On Wednesday, Gates said after visiting Iraq that conditions have improved so much that it might be possible to accelerate slightly the withdrawal of combat forces this fall. But he did not address the separate question of whether to shrink or eliminate the post-August 2010 residual force.

The rationale for leaving a fairly large residual force beyond August 2010 rests on an expectation that the Iraqi government will require continued American military assistance even after the combat mission ends.

U.S. commanders say security gains are fragile and reversible, and the Iraqi government needs years of assistance in developing a force capable of defending against external threats.

The Iraqi government says it wants the U.S. troops to leave as fast as possible but that its troops need more weapons and equipment.

Spokesman Ali al-Dabbagh said the Americans would leave behind a "significant amount of equipment and arms" and the government would buy more "either from the U.S. or from any other source we choose."

Violence has fluctuated throughout this year, but overall levels remain low compared with previous years when sectarian bloodshed between Sunnis and Shiites pushed the country to the brink of civil war.

More than 111,000 Iraqis have died in violence since the U.S.-led invasion, according to figures compiled by the AP. The number is a minimum count because of thousands who are still missing and civilians who were buried in the chaos of war without official records.

An average of at least nine Iraqis have been killed in war-related violence each day this year compared with an average of 50 Iraqi deaths per day in 2007 at the height of the conflict.

"Every month that goes by with a substantially diminished level of violence creates the presumption that the Iraqi government is stable and this is not going to fly apart," said John Pike, director of GlobalSecurity.org, which follows security and defense issues.

But obstacles remain, including the possibility that violence will re-emerge over the refusal of the Shiite-led government to satisfy demands of the minority Sunnis as well as Kurdish-Arab tensions in the north.

U.S. commanders have also warned attacks could escalate ahead of national elections next year. The United States has about 130,000 forces in Iraq, with current plans calling for most combat forces – or more than 100,000 troops – to remain in the country until after the Jan. 16 vote.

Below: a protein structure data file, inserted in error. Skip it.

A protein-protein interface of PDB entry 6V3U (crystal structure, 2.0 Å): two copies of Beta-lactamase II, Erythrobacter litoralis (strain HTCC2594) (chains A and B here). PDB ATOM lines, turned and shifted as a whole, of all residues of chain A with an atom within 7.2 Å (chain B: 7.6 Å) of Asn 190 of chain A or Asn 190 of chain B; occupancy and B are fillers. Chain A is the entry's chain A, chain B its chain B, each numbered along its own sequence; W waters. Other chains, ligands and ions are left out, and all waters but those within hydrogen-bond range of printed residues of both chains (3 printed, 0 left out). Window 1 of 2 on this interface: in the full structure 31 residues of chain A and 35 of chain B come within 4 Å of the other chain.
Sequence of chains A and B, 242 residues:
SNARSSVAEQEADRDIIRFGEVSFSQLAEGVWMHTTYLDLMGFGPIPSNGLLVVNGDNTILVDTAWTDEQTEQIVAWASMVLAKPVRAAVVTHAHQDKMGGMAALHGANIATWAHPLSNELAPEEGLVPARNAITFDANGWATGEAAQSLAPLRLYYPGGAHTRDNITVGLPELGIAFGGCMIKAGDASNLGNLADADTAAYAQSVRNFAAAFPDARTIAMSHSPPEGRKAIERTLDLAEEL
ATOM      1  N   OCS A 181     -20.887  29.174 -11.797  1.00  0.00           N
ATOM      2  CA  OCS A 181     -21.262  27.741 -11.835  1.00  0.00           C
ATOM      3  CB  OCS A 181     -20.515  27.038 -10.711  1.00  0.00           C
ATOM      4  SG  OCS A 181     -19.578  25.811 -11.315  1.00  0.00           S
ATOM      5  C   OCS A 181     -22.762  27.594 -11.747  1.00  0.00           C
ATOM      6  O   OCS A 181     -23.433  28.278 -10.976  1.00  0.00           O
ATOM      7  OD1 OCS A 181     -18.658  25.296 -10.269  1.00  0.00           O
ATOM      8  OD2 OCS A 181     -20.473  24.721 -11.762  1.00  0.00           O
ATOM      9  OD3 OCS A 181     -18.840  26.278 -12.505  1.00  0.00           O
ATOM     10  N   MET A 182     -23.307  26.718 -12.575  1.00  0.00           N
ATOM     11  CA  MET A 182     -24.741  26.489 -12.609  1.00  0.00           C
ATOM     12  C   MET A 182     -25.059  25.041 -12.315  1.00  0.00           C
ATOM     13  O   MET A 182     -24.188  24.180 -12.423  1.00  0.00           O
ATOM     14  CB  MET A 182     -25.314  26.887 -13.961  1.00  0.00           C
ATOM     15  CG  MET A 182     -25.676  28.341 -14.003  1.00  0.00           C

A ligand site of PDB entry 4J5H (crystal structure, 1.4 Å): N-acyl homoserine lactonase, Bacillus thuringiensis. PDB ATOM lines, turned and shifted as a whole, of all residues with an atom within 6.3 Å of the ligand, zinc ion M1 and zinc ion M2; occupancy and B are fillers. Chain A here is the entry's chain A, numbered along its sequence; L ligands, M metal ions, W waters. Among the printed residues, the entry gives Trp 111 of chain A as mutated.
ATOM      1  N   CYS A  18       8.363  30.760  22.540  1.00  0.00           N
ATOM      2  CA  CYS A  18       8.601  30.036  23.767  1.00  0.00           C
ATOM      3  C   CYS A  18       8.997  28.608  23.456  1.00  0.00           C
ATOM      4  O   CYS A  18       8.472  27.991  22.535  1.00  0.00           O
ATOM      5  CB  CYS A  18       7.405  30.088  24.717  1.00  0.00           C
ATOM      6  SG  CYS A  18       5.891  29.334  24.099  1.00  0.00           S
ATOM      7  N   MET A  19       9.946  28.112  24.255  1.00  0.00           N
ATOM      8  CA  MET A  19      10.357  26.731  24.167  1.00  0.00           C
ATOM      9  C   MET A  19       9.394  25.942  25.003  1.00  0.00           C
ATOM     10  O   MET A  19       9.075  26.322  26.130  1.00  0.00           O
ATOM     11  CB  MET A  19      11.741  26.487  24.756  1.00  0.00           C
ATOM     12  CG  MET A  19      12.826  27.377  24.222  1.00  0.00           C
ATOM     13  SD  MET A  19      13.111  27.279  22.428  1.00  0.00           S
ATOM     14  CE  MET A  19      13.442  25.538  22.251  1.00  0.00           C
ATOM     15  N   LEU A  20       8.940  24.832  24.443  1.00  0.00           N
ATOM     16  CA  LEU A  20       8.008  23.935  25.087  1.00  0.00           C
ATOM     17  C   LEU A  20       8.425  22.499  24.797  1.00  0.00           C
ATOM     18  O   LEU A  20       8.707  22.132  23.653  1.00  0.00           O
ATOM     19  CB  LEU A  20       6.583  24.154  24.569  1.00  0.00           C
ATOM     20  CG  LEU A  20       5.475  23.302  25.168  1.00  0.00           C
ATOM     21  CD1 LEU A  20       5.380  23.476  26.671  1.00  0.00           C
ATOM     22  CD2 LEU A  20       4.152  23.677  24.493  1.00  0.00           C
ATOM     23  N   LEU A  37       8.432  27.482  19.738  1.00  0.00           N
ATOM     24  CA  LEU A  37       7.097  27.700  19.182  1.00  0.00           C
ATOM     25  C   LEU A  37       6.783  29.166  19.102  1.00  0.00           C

In the latest examples of the dangers still faced by Iraqi civilians, a bombing in the Diyala provincial capital of Baqouba, north of Baghdad, killed at least seven people, while a suicide truck bomber targeting a police station killed five other people west of the capital, according to police.

The Iraqi government, meanwhile, said seven people were killed when it seized control of a camp housing an Iranian opposition group north of Baghdad on Tuesday – its first confirmation of casualties in the bold raid that defied U.S. calls to avoid force. The People's Mujahedeen Organization of Iran raised its toll to 12 people killed.

About 3,500 ex-Iranian fighters and relatives live in the camp, first set up in 1986 when they helped Saddam Hussein in the Iraq-Iran war. After the U.S. invasion of Iraq in 2003, American troops disarmed the fighters and confined them to the camp, but the Iraqis assumed responsibility for them under this year's security agreement.

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Associated Press Writers Robert Burns in Washington, Qassim Abdul-Zahra in Baghdad and the AP News Research Center in New York contributed to this report.